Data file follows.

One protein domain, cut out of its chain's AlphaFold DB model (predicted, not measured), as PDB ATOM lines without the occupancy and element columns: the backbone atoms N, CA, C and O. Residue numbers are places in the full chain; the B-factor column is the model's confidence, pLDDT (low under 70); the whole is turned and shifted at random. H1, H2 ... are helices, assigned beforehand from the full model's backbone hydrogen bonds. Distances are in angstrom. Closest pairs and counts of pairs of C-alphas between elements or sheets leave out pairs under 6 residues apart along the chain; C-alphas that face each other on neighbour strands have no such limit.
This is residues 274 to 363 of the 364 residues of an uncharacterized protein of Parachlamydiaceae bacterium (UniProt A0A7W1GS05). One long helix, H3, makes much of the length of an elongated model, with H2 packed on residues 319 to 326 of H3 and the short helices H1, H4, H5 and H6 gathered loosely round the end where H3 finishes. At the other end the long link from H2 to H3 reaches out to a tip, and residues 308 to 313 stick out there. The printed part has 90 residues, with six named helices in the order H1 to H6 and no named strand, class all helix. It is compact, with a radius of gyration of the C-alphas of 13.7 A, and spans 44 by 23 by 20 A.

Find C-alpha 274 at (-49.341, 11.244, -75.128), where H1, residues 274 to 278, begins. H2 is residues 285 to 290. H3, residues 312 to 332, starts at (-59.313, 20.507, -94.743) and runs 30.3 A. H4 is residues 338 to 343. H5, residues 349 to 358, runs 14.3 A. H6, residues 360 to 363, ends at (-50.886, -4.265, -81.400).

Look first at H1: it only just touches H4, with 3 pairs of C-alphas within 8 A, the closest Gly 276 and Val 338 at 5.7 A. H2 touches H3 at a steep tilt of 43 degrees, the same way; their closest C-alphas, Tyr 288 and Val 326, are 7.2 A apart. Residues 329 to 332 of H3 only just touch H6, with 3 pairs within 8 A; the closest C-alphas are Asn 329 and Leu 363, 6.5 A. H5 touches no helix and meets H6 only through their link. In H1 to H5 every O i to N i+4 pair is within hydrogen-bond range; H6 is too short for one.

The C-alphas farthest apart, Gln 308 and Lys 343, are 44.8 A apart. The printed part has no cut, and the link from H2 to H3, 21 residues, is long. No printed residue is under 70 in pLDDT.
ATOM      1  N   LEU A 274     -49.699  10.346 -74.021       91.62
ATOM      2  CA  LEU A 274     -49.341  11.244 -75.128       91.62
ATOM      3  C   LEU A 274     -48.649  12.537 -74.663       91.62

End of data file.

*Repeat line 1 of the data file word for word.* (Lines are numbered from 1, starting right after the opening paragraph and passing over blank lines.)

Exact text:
This is residues 274 to 363 of the 364 residues of an uncharacterized protein of Parachlamydiaceae bacterium (UniProt A0A7W1GS05). One long helix, H3, makes much of the length of an elongated model, with H2 packed on residues 319 to 326 of H3 and the short helices H1, H4, H5 and H6 gathered loosely round the end where H3 finishes. At the other end the long link from H2 to H3 reaches out to a tip, and residues 308 to 313 stick out there. The printed part has 90 residues, with six named helices in the order H1 to H6 and no named strand, class all helix. It is compact, with a radius of gyration of the C-alphas of 13.7 A, and spans 44 by 23 by 20 A.